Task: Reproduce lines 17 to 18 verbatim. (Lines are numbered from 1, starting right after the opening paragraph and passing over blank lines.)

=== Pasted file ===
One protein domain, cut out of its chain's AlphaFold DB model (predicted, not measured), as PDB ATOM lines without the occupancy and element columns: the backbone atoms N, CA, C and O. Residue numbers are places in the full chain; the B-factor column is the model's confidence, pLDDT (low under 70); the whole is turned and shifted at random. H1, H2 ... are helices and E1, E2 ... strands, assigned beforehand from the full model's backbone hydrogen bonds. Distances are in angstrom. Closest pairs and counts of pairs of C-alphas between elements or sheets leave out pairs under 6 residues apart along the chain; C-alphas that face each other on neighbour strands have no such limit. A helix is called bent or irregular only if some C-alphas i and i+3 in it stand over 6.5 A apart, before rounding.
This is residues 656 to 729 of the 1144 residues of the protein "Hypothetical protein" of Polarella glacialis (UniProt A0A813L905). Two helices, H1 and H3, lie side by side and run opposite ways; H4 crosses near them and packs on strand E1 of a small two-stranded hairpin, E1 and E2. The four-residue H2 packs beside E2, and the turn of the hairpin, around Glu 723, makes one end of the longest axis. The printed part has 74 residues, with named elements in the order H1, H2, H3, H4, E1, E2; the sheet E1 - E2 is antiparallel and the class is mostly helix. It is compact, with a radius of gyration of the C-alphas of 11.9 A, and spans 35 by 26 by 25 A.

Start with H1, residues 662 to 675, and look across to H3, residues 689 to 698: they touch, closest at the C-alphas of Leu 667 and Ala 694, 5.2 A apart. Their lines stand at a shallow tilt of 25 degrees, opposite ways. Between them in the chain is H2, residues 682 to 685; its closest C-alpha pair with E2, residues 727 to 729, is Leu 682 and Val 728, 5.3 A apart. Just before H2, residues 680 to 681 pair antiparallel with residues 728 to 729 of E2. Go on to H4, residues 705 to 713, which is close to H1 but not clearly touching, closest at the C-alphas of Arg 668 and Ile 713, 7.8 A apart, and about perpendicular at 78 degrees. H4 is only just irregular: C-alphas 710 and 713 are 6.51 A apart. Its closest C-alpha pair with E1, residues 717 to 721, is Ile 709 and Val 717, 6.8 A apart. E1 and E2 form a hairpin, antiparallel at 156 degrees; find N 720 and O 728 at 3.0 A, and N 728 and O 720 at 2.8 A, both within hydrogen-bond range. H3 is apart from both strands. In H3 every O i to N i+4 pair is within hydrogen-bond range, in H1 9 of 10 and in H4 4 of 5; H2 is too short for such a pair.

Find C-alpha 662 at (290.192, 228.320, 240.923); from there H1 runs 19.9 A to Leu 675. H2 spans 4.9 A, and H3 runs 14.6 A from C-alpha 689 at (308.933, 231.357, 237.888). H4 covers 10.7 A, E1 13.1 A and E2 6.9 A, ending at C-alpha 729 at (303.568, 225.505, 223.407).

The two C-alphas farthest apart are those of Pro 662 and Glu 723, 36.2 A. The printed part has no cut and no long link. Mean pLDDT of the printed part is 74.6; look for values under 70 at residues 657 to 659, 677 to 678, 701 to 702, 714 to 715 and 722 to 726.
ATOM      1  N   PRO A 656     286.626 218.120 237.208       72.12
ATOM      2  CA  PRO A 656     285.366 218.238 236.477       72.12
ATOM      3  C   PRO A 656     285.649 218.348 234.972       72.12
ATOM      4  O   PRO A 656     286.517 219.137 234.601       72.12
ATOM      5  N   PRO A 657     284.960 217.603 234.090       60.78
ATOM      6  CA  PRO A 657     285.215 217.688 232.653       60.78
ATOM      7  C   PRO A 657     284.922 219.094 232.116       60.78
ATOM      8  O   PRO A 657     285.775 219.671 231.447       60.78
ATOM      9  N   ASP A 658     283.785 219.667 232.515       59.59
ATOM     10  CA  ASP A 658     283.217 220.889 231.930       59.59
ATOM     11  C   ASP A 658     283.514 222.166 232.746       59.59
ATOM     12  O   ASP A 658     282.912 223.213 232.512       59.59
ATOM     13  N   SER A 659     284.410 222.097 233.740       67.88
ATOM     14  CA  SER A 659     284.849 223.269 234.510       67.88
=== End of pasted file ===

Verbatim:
ATOM     13  N   SER A 659     284.410 222.097 233.740       67.88
ATOM     14  CA  SER A 659     284.849 223.269 234.510       67.88